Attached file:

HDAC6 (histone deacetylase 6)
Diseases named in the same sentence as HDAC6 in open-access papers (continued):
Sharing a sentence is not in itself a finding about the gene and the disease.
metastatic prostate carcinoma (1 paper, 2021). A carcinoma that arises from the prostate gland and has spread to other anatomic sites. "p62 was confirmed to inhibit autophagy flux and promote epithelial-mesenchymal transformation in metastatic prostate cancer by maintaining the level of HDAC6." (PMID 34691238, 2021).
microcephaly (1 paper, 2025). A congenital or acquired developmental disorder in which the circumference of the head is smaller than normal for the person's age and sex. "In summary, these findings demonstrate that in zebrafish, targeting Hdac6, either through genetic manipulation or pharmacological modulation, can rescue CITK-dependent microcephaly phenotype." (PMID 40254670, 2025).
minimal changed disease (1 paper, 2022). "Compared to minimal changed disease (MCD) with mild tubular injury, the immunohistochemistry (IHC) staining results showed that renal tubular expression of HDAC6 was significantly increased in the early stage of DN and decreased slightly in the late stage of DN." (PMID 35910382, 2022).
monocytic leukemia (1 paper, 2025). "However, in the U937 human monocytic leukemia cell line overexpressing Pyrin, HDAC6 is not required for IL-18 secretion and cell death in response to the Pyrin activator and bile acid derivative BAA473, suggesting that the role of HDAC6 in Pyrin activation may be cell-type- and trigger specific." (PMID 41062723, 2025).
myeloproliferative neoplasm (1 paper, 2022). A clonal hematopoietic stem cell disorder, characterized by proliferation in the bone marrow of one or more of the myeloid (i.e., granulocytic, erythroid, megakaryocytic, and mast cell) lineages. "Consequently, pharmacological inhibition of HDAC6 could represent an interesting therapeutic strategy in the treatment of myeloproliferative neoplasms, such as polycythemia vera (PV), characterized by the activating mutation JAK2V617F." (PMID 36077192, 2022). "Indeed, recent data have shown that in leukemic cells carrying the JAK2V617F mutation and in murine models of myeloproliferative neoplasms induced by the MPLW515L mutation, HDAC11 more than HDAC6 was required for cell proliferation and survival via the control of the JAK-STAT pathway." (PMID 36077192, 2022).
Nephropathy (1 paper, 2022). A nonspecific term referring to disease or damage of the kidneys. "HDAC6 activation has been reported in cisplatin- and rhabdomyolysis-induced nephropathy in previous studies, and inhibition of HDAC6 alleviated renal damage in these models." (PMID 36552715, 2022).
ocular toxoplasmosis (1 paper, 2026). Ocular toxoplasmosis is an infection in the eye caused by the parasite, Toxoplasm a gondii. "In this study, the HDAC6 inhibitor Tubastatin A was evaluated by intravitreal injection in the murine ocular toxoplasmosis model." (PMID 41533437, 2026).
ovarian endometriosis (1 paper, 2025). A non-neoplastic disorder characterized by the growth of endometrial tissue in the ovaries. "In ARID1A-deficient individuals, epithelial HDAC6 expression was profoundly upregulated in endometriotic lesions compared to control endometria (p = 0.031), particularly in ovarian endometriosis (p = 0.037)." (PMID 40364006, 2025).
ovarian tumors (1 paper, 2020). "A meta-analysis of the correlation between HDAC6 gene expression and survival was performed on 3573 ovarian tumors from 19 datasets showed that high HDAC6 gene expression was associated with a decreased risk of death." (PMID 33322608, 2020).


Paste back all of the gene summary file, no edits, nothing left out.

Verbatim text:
HDAC6 (histone deacetylase 6)
Diseases named in the same sentence as HDAC6 in open-access papers (continued):
Sharing a sentence is not in itself a finding about the gene and the disease.
metastatic prostate carcinoma (1 paper, 2021). A carcinoma that arises from the prostate gland and has spread to other anatomic sites. "p62 was confirmed to inhibit autophagy flux and promote epithelial-mesenchymal transformation in metastatic prostate cancer by maintaining the level of HDAC6." (PMID 34691238, 2021).
microcephaly (1 paper, 2025). A congenital or acquired developmental disorder in which the circumference of the head is smaller than normal for the person's age and sex. "In summary, these findings demonstrate that in zebrafish, targeting Hdac6, either through genetic manipulation or pharmacological modulation, can rescue CITK-dependent microcephaly phenotype." (PMID 40254670, 2025).
minimal changed disease (1 paper, 2022). "Compared to minimal changed disease (MCD) with mild tubular injury, the immunohistochemistry (IHC) staining results showed that renal tubular expression of HDAC6 was significantly increased in the early stage of DN and decreased slightly in the late stage of DN." (PMID 35910382, 2022).
monocytic leukemia (1 paper, 2025). "However, in the U937 human monocytic leukemia cell line overexpressing Pyrin, HDAC6 is not required for IL-18 secretion and cell death in response to the Pyrin activator and bile acid derivative BAA473, suggesting that the role of HDAC6 in Pyrin activation may be cell-type- and trigger specific." (PMID 41062723, 2025).
myeloproliferative neoplasm (1 paper, 2022). A clonal hematopoietic stem cell disorder, characterized by proliferation in the bone marrow of one or more of the myeloid (i.e., granulocytic, erythroid, megakaryocytic, and mast cell) lineages. "Consequently, pharmacological inhibition of HDAC6 could represent an interesting therapeutic strategy in the treatment of myeloproliferative neoplasms, such as polycythemia vera (PV), characterized by the activating mutation JAK2V617F." (PMID 36077192, 2022). "Indeed, recent data have shown that in leukemic cells carrying the JAK2V617F mutation and in murine models of myeloproliferative neoplasms induced by the MPLW515L mutation, HDAC11 more than HDAC6 was required for cell proliferation and survival via the control of the JAK-STAT pathway." (PMID 36077192, 2022).
Nephropathy (1 paper, 2022). A nonspecific term referring to disease or damage of the kidneys. "HDAC6 activation has been reported in cisplatin- and rhabdomyolysis-induced nephropathy in previous studies, and inhibition of HDAC6 alleviated renal damage in these models." (PMID 36552715, 2022).
ocular toxoplasmosis (1 paper, 2026). Ocular toxoplasmosis is an infection in the eye caused by the parasite, Toxoplasm a gondii. "In this study, the HDAC6 inhibitor Tubastatin A was evaluated by intravitreal injection in the murine ocular toxoplasmosis model." (PMID 41533437, 2026).
ovarian endometriosis (1 paper, 2025). A non-neoplastic disorder characterized by the growth of endometrial tissue in the ovaries. "In ARID1A-deficient individuals, epithelial HDAC6 expression was profoundly upregulated in endometriotic lesions compared to control endometria (p = 0.031), particularly in ovarian endometriosis (p = 0.037)." (PMID 40364006, 2025).
ovarian tumors (1 paper, 2020). "A meta-analysis of the correlation between HDAC6 gene expression and survival was performed on 3573 ovarian tumors from 19 datasets showed that high HDAC6 gene expression was associated with a decreased risk of death." (PMID 33322608, 2020).